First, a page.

Global prices of food have skyrocketed due to the war in Ukraine, a leading wheat exporter, with Russian warships blocking ports as Kyiv lays mines to avert a feared amphibious assault.

Power criticized the “sinister” policies of Russia but also pinned blame on China — seen by the United States as a leading global competitor — over its trade restrictions on fertilizer and “hoarding” of grain.

If China released fertilizer or grain to the global market or World Food Programme, it would “significantly relieve pressure on food and fertilizer prices and powerfully demonstrate the country’s desire to be a global leader and a friend to the world’s least developed economies,” she said.

She also issued a tacit criticism of India, which is seen by Washington as an emerging ally but has declined to shun historic partner Russia and has imposed its own export ban on wheat.

Praising Indonesia for lifting restrictions on palm oil, Power said, “We encourage other nations to make similar moves, especially since several of the countries instituting such bans have been unwilling to criticize the Russian government’s belligerence.”

“Countries that have sat out this war must not sit out this global food crisis,” she said.

AFP

Ukraine War: Buhari Calls For Global Cooperation To Avert Looming Food Crisis

A file photo of President Muhammadu Buhari.

 

As the war between Russia and Ukraine rages, President Muhammadu Buhari has called for global cooperation to avert a looming food crisis.

He made the call on  Wednesday in Madrid, Spain at the Royal Palace during an audience with his Royal Majesty King Felipe VI in continuation of his visit to the country.

“The two leaders canvassed a global action to stem the food problem, especially in wheat production occasioned by the ongoing war in Ukraine, urging world leaders to take concrete actions to avert the crisis,” a statement by presidential spokesman Femi Adesina said.

READ ALSO: Buhari Hails Pope’s Appointment Of Bishop Okpaleke As Cardinal

In a separate meeting with President Pedro Sanchez, President Buhari said Nigeria looked forward to increasing bilateral relations between both nations.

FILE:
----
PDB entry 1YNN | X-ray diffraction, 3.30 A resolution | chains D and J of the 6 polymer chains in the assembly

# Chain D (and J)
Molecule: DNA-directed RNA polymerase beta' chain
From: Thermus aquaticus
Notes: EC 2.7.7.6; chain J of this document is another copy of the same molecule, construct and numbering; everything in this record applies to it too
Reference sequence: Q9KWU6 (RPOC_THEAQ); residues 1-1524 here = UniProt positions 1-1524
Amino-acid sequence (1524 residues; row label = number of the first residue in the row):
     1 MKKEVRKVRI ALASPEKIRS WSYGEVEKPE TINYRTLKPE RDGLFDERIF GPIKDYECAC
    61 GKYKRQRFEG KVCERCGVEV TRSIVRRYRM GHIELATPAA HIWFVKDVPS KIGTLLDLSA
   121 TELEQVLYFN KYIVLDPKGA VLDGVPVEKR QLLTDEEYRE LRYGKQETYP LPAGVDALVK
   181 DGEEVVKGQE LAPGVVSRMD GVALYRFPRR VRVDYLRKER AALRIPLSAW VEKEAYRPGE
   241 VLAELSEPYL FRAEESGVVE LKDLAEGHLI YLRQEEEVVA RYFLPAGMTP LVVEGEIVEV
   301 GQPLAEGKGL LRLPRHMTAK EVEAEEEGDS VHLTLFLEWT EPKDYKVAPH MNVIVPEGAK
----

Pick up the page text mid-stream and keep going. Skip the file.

This is even as he commended his Spanish counterpart for his leadership qualities and contributions in the war against terror in Sub-Saharan Africa, especially in Mali, and looked forward to cooperation in the area.

The two leaders discussed areas of cooperation in which Agreements and Memoranda of Understanding (MoUs) were signed.

In his remarks, President Sanchez stressed that as a major partner of Spain in Africa, Nigeria was a country that his people really wanted to have a stronger partnership with going forward.

He hailed President Buhari for his leadership roles in Africa, especially in the area of strengthening democratic ideals. Currently, Spain is the largest importer of Nigerian gas and the third-largest importer of Nigerian crude, and with the visit, the two leaders hoped for bigger trade relations.

At the end of the visit, nine Agreements and Memoranda of Understanding were signed, namely: Treaty on Mutual Legal Assistance in Criminal Matters; Transfer of Sentenced Persons; Extradition; Economic and Commercial Cooperation; Tourism. Others were on Sports; Health; the Fight Against COVID-19; and Science and Innovation.

Burger King Apologises Over Expired Food Sold In China

A delivery man wearing a face mask walks past a Burger King restaurant in a mall in Beijing on July 17, 2020. - Burger King has apologised to customers in China after state media reported that two of its restaurants sold expired food in the country, causing an uproad on social media. (Photo by WANG Zhao / AFP)